Need more Information before gallbladder removal!



My partner has been experiencing vague abdominal pain for months but it has recently gotten worse. After ordering some tests from the GP she was told to go to a hospital if the pain got worse. The pain got worse and we went to the hospital. The hospital did some tests and saw some gall stones but in the absence of inflammatory markers and the pain being on the left side (rather than the right side) of the body they discharged her. After another ultrasound and another trip to the doctor she has again been instructed to return to the hospital (see images). She is currently in the hospital and they have decided on a gallbladder removal but they are not positive that a gallstone is impacted, the blood tests are not “screaming” infection or impaction, or that removing the gallbladder will solve the problem. We are in Australia so cost is not an issue. This seems like a bit of a dilemma because it seems like she is not in immediate danger, other than the pain, and clearly this is not reversible and could impact on her digestive system. To be clear I am not looking for internet strangers to make a life altering decision but it feels like we don’t quite have enough information to make an informed decision and just looking for the next piece of the puzzle or what questions we should be asking the doctors/surgeons…

(Robin) #2

I can understand your frustration and fear about finding the correct treatment. I hope no one here gives you anything but encouragement and support. Even if we were doctors, we couldn’t offer a opinion based on a export. Not on something so dramatic.just wouldn’t be prudent.
But, I hope hope hope your partner gets better. Best wishes!

(Megan) #3

Then what else do they think might be going on? Ask them about non surgical interventions. Ask them if the surgery is absolutely needed right now or does she safely have time to go home and research other options. Some people do absolutely fine after having their gall bladder removed, other people have issues. In the end she needs to be guided by the doctors looking after her but if they say she is not in any immediate danger I’d be taking some time to explore the issue thoroughly.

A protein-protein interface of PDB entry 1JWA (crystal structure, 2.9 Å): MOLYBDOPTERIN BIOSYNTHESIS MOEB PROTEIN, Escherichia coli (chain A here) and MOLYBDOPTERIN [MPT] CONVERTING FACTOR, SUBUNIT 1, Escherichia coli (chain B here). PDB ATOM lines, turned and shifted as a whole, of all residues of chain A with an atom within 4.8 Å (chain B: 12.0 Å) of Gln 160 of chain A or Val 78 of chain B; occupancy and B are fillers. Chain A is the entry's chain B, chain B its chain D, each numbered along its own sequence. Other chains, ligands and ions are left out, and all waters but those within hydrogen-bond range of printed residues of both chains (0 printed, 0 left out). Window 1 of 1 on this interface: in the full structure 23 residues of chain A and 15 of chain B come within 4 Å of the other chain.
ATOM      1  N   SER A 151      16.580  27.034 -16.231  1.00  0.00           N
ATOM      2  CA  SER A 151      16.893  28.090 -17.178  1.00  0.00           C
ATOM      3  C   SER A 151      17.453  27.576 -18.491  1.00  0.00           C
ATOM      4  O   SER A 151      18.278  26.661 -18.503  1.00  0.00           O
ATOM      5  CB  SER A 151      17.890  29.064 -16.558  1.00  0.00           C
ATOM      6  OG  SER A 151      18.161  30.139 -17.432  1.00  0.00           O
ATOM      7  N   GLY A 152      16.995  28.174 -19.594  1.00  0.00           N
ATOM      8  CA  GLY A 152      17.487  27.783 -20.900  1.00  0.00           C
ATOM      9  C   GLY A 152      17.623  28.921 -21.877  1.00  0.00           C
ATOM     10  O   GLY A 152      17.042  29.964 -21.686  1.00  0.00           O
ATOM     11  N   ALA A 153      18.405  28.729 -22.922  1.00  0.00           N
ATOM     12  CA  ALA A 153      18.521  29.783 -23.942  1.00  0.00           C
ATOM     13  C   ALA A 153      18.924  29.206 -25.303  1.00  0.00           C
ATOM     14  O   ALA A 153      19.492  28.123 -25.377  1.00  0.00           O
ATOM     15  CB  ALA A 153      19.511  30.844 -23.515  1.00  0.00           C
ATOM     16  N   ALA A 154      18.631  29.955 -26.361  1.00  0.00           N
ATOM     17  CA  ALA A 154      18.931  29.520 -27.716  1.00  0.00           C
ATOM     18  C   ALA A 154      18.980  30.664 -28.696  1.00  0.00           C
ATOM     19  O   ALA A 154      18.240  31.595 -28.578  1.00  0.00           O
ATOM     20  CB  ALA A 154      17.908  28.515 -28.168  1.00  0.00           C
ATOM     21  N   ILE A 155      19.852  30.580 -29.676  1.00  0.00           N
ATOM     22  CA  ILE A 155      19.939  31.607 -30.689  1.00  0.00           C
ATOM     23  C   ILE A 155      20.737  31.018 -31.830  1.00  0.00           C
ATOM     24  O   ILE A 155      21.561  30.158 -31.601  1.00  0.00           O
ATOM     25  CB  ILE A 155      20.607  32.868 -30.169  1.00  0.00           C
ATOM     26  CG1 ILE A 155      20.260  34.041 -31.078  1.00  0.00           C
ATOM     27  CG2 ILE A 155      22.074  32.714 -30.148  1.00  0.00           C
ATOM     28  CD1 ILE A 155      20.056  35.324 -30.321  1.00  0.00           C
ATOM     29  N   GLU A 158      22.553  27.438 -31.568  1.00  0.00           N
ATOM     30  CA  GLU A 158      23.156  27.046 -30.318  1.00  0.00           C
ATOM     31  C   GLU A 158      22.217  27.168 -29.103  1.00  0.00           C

All the best to you both!

(Allie) #4

My friend had hers removed and has had various problems as a result, including a hernia.

Definitely research before proceeding, as you’re doing, but ultimately it’s her decision how she wants to proceed. My friend opted for what she thought was the quickest fix and is unfortunately still suffering as a result.


My line manager recently had his gall bladder removed.

I don’t beleive he has had any problems since, but he is the type of person who avoids fatty foods in the main anyway (excepting pizza) and would eat veg, fish and lean meat mainly.

His surgery was a keyhole procedure.
Not sure if this mitigates the risk of developing a hernia, but I would imagine it would do as opposed to convential ‘opening up’ surgery.


Doc’s remove many gallbladders that don’t need to come out, whether your wifes is one of them or not… I dunno. BUT if I were in that spot, I’d do a gallbladder flush/cleanse to see if it did the trick. I’ve seen a handful of videos of people that do them, and some pretty amazing/weird/creepy stuff winds up coming out on them!

Sure as hell can’t hurt!


Would this treatment be an option as opposed to surgery?
I suppose it depends on the size of the kidney stones and the urgency dictated by the current pain being experienced.

"Shock wave lithotripsy (SWL)

SWL involves using ultrasound (high-frequency sound waves) to pinpoint where a kidney stone is.

Ultrasound shock waves are then sent to the stone from a machine to break it into smaller pieces so it can be passed in your urine.

SWL can be an uncomfortable form of treatment, so it’s usually carried out after giving painkilling medication.

You may need more than 1 session of SWL to successfully treat your kidney stones."

There are other alternative treatments listed here too:

Kidney stones - Treatment - NHS (

(May the blessing of bacon be always with you) #8

It’s a difficult call. I hope you and the doctors can figure it out.

I wonder if the problem might be a dodgy appendix, instead of the gall bladder. I had occasional weird synonyms of nausea, vomiting, and abdominal pain over about a year and a half before it became clear that my appendix was the problem. The doctors never considered it, because I was twenty years older than the typical patient with appendicitis.

(Allie) #9

I asked my friend for input as she’s been through it, this is her reply -

I could say I got off lightly to some who’ve had it done. Discounting my incisional hernia. Around 50% of people get issues with the bowel. It’s actually on the pre op form you sign.

(Doug) #10

The pain being on the left side versus the right side is definitely odd, for gall bladder trouble. I had my gall bladder removed in 2015, and I could definitely feel that something was wrong, on the right side but not far off center.

I think that “Clinical and biochemical correlation is advised” is correct. They should be able to confirm things.

(Robin) #11

The left side is common for diverticulitis, but it’s a very acute and sharp pain in a very specific spot.

(Allie) #12

Seems to be multiple issues going on, not sure it’s a good idea to get any body parts surgically removed without knowing for sure what the actual cause of the pain is.

(Robin) #13

Yes to that!